STRUCTURAL STEEL INDUSTRY LAUNCHES LATEST QUALITY INITIATIVE: SCNZ STRUCTURAL DISTRIBUTOR CHARTER
All of Steel Construction New Zealand’s (SCNZ’s) Distributor members have now been independently audited to satisfy the requirements of the SCNZ Structural Distributor Charter.
SCNZ general manager Darren O’Riley says that the Charter is the latest quality assurance initiative led by the structural steel industry, complementing the Steel Fabrication Certification scheme launched in 2014.
“The Charter marks another important milestone for our industry, and demonstrates our ongoing commitment to quality and compliance,” says Mr O’Riley. “It ensures that structural steels supplied to the local steel construction sector are sourced using best-practice procurement; it represents a mark of excellence for structural steel distributors in New Zealand.”
The Distributor members are:
• Alrite Steel & Services NZ
• H.J. Asmuss & Co
• Steel & Tube
• United Steel
• Vulcan Steel
• Fletcher Easysteel
The Charter covers the sourcing of steels for structural and general engineering applications, including structural long sections, plate product, merchant bars and welded sections.
The initiative requires that chartered structural steel distributors operate a Quality Management System (QMS) and satisfies an audit checklist. For example, they must undertake due diligence of new suppliers and monitor their performance, maintain product traceability, engage competent personnel, and appoint an appropriately accredited QMS assessor to undertake the audit process.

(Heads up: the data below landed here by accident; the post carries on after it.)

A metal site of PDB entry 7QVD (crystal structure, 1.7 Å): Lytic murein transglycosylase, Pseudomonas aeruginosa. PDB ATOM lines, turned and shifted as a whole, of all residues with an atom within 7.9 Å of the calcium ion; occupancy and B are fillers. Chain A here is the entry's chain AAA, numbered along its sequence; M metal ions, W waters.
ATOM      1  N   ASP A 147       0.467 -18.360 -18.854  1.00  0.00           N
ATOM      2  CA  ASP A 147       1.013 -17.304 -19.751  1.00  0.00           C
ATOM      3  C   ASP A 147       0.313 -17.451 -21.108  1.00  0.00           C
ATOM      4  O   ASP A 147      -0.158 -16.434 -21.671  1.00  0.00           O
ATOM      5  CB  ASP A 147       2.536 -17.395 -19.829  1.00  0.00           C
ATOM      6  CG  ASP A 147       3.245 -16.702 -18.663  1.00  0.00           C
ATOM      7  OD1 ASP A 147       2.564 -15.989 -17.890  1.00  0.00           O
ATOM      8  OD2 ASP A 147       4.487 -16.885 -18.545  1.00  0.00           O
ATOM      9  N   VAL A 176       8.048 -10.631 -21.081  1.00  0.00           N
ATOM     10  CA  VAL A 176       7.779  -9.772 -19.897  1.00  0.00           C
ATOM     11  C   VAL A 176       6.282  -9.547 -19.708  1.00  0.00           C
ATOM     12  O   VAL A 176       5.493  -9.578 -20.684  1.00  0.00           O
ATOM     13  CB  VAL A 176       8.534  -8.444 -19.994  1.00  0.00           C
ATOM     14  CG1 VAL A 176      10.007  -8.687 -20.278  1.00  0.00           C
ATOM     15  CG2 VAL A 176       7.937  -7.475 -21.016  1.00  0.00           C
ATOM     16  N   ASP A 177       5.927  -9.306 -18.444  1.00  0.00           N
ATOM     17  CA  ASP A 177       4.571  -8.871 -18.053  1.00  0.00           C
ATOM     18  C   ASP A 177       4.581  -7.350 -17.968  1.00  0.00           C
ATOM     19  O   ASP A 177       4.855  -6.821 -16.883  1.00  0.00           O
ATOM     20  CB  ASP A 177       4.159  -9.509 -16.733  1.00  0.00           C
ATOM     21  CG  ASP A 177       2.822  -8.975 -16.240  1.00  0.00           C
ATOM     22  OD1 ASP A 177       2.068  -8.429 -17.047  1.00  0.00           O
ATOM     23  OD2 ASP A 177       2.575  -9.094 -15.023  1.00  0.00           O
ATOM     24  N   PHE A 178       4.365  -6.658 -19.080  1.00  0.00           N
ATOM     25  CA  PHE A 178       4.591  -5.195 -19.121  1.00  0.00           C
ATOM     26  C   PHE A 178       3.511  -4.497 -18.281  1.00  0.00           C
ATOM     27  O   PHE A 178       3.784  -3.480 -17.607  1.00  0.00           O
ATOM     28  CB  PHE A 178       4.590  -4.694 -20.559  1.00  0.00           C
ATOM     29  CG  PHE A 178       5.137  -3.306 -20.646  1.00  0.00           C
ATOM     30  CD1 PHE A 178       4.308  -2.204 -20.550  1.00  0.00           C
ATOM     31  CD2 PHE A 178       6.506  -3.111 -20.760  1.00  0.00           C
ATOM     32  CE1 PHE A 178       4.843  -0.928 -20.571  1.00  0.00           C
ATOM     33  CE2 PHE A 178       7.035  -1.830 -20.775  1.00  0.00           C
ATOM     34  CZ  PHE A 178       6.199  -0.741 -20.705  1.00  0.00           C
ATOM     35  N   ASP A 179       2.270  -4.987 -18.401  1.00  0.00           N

Evidence of compliance with the Structural Steel Distributor Charter comprises a valid QMS certificate as well as written confirmation from the distributor’s assessor that the scope of certification meets the requirements of the initiative.
For more information on the SCNZ Distributor Charter go to www.scnz.org.
The post STRUCTURAL STEEL INDUSTRY LAUNCHES LATEST QUALITY INITIATIVE: SCNZ STRUCTURAL DISTRIBUTOR CHARTER appeared first on NZ Engineering News.
NEW TOOLING SYSTEM PROVIDES SPEED AND ACCURACY
Dormer Pramet has launched a high precision, quick-change tooling system for a variety of internal and external turning applications.
Ideal for use on multi-task machines, the polygon shank coupling (PSC) is a spindle interface which promotes higher productivity through reduced set-up time and faster, more precise machining.
It achieves this with a unique tapered polygon cone shank and flange surface, which supports a high degree of rigidity. With an accuracy in X, Y, Z directions of +/-2 μm, the PSC holders provide a high level of repeatability.
In addition, a reduced overhang length minimises vibration and runout inaccuracy for a high-quality surface finish, making it ideal for aerospace and general machining applications.
Connected by a triangular conical structure and cross section, which uses 1/20 taper, the PSC features internal coolant channels and a steel toolholder for high toughness.
More than 130 different items are available, including a variety of tool holder styles, internal tools, interface types and shank sizes.
New tooling system provides speed and accuracy
Wisk and New Zealand Government to partner in world’s first autonomous air taxi trial
The New Zealand Government and Wisk, an Urban Air Mobility (UAM) company, have announced a Memorandum of Understanding (MOU) to establish a passenger transport trial in Canterbury, New Zealand. Wisk’s self-flying, all-electric air taxi, called Cora, is the aircraft selected for the trials.